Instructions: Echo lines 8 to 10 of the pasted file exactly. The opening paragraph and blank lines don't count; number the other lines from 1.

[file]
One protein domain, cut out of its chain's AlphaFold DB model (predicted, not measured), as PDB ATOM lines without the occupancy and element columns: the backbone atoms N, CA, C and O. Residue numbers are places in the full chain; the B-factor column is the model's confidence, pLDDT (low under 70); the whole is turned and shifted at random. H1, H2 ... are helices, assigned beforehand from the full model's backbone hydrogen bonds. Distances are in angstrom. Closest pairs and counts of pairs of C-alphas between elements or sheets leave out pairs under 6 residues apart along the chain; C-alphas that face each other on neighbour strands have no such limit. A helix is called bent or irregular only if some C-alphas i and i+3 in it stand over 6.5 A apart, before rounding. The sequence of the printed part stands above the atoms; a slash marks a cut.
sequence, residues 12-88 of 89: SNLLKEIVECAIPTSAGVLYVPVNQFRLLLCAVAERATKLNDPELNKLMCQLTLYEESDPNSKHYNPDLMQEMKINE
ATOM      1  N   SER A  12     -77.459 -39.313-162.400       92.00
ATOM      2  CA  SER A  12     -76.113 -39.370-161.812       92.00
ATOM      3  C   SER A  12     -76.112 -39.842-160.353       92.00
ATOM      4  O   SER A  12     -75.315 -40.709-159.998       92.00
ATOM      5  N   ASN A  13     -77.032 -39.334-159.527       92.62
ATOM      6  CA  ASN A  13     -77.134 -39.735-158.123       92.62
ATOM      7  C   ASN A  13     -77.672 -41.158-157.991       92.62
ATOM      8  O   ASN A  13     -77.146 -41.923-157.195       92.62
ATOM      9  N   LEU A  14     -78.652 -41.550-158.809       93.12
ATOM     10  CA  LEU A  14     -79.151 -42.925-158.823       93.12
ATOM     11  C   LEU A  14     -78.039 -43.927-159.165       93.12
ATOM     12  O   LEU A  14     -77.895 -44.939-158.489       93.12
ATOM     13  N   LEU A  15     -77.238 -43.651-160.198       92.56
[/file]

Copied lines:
ATOM      7  C   ASN A  13     -77.672 -41.158-157.991       92.62
ATOM      8  O   ASN A  13     -77.146 -41.923-157.195       92.62
ATOM      9  N   LEU A  14     -78.652 -41.550-158.809       93.12